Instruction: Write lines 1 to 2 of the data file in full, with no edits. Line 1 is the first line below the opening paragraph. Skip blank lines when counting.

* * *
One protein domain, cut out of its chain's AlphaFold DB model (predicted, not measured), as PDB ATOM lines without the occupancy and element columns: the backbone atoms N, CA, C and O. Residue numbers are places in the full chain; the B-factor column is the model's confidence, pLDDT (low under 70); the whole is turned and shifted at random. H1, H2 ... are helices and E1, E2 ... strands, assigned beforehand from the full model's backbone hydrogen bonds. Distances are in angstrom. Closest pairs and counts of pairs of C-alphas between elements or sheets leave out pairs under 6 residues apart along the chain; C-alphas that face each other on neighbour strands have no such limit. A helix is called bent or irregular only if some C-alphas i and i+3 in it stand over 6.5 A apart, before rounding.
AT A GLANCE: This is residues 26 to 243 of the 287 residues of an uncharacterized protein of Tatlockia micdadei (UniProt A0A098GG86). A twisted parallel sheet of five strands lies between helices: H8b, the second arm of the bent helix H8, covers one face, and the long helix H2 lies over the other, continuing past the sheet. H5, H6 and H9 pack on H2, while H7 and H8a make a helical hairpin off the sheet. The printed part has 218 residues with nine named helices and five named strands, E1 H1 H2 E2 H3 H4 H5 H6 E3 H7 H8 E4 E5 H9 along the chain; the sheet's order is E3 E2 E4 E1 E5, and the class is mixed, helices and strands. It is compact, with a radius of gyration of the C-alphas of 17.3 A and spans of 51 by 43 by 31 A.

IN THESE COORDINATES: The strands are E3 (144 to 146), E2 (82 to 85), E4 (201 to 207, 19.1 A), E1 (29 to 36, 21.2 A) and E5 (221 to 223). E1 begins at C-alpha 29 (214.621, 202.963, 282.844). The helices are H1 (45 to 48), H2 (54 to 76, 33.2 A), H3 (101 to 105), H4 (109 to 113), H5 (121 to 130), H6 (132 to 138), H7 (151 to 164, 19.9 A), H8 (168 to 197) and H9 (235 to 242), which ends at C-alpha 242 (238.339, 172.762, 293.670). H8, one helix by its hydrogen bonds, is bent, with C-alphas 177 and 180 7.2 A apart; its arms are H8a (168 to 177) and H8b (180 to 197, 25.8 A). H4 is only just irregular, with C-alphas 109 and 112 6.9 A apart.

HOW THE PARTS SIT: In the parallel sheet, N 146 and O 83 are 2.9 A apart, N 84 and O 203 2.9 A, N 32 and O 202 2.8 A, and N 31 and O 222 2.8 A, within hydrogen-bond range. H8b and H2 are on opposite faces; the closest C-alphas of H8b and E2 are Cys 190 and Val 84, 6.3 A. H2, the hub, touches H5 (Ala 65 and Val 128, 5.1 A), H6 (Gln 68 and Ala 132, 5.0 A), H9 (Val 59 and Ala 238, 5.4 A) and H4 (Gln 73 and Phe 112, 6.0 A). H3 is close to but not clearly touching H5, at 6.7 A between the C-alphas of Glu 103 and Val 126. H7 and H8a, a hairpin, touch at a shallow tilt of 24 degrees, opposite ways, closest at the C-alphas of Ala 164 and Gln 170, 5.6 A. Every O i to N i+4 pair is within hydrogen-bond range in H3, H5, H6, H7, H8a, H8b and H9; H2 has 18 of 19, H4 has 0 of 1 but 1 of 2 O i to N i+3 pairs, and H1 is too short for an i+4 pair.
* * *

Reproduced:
AT A GLANCE: This is residues 26 to 243 of the 287 residues of an uncharacterized protein of Tatlockia micdadei (UniProt A0A098GG86). A twisted parallel sheet of five strands lies between helices: H8b, the second arm of the bent helix H8, covers one face, and the long helix H2 lies over the other, continuing past the sheet. H5, H6 and H9 pack on H2, while H7 and H8a make a helical hairpin off the sheet. The printed part has 218 residues with nine named helices and five named strands, E1 H1 H2 E2 H3 H4 H5 H6 E3 H7 H8 E4 E5 H9 along the chain; the sheet's order is E3 E2 E4 E1 E5, and the class is mixed, helices and strands. It is compact, with a radius of gyration of the C-alphas of 17.3 A and spans of 51 by 43 by 31 A.

IN THESE COORDINATES: The strands are E3 (144 to 146), E2 (82 to 85), E4 (201 to 207, 19.1 A), E1 (29 to 36, 21.2 A) and E5 (221 to 223). E1 begins at C-alpha 29 (214.621, 202.963, 282.844). The helices are H1 (45 to 48), H2 (54 to 76, 33.2 A), H3 (101 to 105), H4 (109 to 113), H5 (121 to 130), H6 (132 to 138), H7 (151 to 164, 19.9 A), H8 (168 to 197) and H9 (235 to 242), which ends at C-alpha 242 (238.339, 172.762, 293.670). H8, one helix by its hydrogen bonds, is bent, with C-alphas 177 and 180 7.2 A apart; its arms are H8a (168 to 177) and H8b (180 to 197, 25.8 A). H4 is only just irregular, with C-alphas 109 and 112 6.9 A apart.